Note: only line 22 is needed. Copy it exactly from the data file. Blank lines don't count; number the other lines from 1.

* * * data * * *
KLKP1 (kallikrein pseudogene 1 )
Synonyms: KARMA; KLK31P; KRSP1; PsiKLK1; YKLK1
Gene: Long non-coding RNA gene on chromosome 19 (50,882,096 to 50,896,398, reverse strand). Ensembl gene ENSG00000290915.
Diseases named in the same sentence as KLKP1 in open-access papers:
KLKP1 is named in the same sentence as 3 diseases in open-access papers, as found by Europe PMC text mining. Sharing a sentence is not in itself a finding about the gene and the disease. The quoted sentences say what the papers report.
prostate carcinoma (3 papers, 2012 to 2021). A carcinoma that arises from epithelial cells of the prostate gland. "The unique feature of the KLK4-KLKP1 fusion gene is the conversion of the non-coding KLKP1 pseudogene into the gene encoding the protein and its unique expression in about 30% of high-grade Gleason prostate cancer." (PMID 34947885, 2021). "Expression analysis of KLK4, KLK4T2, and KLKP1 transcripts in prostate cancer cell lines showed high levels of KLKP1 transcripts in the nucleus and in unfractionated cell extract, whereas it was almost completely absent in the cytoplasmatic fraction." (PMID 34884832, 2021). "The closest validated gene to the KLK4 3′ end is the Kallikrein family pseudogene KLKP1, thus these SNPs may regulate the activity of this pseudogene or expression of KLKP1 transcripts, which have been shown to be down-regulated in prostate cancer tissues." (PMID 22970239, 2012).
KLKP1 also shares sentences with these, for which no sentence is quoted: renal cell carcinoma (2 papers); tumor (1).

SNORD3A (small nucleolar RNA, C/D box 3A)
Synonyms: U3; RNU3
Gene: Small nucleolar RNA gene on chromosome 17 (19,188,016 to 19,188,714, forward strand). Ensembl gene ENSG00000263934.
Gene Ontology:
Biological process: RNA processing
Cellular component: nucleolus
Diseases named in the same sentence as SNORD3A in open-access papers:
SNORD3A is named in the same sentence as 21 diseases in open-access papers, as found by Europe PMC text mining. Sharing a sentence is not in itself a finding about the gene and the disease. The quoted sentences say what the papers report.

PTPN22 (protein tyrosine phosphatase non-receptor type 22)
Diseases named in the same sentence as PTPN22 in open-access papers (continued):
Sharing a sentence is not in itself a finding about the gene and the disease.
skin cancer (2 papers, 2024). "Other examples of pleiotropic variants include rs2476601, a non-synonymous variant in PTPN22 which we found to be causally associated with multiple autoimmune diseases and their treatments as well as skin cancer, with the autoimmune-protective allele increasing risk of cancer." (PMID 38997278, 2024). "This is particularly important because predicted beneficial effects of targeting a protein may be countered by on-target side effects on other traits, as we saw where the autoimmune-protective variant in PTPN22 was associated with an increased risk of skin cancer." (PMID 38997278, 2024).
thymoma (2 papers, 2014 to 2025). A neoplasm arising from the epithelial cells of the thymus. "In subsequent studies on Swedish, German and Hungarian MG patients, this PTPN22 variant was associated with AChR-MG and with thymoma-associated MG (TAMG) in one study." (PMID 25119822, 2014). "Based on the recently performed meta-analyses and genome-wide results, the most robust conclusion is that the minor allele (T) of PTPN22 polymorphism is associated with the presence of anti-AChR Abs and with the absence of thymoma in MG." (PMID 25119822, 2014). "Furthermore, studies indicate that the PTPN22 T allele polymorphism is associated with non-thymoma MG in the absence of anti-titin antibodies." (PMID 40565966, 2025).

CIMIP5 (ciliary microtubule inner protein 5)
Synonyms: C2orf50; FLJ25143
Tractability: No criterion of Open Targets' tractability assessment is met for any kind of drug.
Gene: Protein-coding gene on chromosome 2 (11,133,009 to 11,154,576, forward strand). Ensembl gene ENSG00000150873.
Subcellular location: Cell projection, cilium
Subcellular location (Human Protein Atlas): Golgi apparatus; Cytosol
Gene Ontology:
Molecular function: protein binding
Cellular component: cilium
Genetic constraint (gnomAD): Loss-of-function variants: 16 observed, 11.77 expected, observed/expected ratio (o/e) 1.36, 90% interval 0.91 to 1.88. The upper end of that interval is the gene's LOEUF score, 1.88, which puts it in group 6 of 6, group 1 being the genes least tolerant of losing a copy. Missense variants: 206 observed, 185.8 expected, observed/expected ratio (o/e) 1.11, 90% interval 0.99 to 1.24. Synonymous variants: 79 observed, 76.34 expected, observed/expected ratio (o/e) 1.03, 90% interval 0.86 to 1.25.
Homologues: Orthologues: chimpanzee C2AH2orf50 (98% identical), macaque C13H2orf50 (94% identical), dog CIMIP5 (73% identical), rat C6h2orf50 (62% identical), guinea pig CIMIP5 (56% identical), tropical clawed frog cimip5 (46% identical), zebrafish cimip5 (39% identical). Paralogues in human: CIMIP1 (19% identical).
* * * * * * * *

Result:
Synonyms: C2orf50; FLJ25143